Phytosterols, a plant-derived ingredient, have recently been introduced to a limited number of foods. They are intended for adults who want to lower their cholesterol and improve their heart health. However before introducing a new product to any diet, there are a few things that should be considered: effectiveness, safety, and the bottom line.
Phytosterols reduce cholesterol by limiting its absorption in your gut. Clinical trials have concluded that foods enriched with phytosterols (~2g/day) can lower LDL-cholesterol by about nine per cent.
Although established to be safe for up to one year, phytosterols may inhibit the absorption of carotenoids (an antioxidant) and some fat soluble vitamins. Consuming five daily servings of fruits and vegetables, with at least 1 serving of carotenoid-rich vegetables help maintain carotenoid levels. The safety of foods enriched with phytosterols has not been tested on children, pregnant or breast-feeding women.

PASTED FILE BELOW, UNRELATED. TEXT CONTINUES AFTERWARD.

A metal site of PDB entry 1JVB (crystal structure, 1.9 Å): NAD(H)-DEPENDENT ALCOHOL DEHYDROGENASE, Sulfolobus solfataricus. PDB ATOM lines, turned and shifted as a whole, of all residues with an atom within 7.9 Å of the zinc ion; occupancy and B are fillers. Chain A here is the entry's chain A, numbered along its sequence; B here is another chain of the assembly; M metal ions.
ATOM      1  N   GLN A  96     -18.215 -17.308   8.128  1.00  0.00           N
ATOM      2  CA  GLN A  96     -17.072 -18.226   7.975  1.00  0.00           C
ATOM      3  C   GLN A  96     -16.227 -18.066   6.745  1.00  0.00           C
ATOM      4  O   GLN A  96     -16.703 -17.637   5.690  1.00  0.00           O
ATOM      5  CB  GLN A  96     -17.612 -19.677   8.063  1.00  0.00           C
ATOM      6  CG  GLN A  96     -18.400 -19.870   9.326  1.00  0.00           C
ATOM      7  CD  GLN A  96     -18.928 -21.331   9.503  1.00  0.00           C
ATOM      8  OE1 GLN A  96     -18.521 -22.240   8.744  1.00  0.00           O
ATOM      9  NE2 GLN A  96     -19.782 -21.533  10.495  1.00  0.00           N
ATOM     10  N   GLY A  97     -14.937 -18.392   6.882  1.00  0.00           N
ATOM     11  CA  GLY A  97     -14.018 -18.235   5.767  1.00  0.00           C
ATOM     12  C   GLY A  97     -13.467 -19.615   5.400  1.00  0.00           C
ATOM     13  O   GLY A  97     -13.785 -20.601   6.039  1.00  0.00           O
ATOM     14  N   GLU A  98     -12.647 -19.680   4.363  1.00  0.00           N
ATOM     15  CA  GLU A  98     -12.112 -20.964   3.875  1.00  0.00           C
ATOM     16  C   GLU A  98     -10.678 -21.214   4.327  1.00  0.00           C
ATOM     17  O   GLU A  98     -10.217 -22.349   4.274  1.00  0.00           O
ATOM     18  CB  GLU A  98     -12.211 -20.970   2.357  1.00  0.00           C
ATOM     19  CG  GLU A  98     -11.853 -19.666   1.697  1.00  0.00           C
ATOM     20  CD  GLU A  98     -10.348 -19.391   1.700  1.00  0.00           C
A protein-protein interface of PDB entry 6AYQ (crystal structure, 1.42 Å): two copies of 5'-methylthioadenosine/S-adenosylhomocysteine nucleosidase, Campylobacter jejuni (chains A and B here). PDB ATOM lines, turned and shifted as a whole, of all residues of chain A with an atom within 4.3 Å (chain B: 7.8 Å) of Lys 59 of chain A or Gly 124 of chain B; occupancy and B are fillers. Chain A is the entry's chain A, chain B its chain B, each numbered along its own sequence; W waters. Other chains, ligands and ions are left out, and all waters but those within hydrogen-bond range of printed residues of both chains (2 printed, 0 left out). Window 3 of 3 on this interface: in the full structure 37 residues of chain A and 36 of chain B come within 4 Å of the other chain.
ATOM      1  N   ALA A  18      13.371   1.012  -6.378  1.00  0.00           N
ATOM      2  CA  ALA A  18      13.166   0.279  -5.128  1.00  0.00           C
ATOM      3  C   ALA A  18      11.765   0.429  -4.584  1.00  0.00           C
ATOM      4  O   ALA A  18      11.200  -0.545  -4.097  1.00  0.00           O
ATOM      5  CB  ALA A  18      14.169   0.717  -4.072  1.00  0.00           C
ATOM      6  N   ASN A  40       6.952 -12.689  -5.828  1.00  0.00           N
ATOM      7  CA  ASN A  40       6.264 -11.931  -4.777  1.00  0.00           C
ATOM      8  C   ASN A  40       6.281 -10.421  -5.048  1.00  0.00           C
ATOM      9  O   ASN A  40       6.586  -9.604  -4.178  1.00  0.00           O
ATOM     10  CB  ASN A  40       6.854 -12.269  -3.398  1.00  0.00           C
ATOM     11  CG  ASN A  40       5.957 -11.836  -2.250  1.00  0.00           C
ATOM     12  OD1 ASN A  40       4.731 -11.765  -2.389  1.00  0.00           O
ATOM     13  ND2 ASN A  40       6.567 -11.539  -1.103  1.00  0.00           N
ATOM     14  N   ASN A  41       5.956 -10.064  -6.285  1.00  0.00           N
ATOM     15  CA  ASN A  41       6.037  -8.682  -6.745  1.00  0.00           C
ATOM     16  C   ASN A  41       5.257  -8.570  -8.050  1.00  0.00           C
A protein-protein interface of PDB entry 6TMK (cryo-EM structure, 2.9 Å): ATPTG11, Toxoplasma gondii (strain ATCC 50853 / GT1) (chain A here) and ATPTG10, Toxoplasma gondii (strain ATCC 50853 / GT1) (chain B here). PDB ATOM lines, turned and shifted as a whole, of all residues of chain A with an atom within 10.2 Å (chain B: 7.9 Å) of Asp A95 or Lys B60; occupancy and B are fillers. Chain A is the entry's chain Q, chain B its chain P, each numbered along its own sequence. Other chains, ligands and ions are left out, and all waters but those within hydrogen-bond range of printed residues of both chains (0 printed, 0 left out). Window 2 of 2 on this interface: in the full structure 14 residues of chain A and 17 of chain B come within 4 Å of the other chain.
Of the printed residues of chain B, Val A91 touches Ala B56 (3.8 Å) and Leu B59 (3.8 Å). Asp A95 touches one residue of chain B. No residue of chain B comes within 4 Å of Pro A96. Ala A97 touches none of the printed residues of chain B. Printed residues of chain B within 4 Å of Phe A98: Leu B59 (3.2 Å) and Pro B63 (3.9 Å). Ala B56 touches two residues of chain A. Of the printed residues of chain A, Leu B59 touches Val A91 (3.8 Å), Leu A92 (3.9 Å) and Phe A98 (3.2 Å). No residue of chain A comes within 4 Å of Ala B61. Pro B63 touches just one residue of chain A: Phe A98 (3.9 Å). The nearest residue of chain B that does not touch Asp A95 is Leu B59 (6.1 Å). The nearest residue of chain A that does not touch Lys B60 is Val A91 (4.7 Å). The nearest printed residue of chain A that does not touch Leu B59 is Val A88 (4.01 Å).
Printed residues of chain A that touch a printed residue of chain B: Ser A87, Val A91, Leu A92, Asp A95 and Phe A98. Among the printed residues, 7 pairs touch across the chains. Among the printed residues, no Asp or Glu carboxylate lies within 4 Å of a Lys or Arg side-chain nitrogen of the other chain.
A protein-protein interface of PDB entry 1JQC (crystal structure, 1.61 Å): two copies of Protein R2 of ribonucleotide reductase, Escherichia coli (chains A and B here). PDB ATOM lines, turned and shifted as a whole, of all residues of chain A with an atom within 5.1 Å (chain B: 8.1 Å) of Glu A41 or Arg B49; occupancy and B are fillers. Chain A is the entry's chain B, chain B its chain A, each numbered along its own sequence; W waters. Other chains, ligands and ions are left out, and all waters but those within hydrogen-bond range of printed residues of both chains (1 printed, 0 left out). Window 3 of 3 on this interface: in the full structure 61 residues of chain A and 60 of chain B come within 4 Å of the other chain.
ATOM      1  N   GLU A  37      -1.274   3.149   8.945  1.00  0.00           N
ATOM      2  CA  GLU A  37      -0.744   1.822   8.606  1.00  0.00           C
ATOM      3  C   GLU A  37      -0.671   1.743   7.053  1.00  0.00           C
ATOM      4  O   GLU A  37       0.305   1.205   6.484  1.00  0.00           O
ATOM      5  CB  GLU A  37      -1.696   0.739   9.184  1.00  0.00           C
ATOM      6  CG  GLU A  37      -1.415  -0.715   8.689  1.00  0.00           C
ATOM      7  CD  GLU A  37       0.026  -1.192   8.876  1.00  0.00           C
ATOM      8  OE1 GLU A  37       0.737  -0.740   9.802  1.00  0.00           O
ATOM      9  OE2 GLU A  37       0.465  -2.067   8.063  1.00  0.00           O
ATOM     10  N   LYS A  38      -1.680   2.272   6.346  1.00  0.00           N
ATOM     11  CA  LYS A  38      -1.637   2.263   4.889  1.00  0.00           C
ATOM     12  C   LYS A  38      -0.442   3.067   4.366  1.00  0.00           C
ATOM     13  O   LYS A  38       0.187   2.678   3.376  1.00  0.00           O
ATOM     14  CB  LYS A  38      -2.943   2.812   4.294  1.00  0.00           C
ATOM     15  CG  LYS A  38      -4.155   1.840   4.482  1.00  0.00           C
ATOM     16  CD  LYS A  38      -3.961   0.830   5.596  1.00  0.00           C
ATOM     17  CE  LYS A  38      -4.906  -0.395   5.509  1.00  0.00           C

Following a heart-healthy diet that is low in cholesterol, saturated and trans fats, and is high in soluble fibre, can provide a similar reduction to LDL-cholesterol yet comes with additional health benefits. Including phytosterol-enriched foods to your diet may provide additional benefits, just make sure you talk to your doctor or registered dietitian first, or consider increasing phytosterol intake through plant foods (see table below – click to enlarge).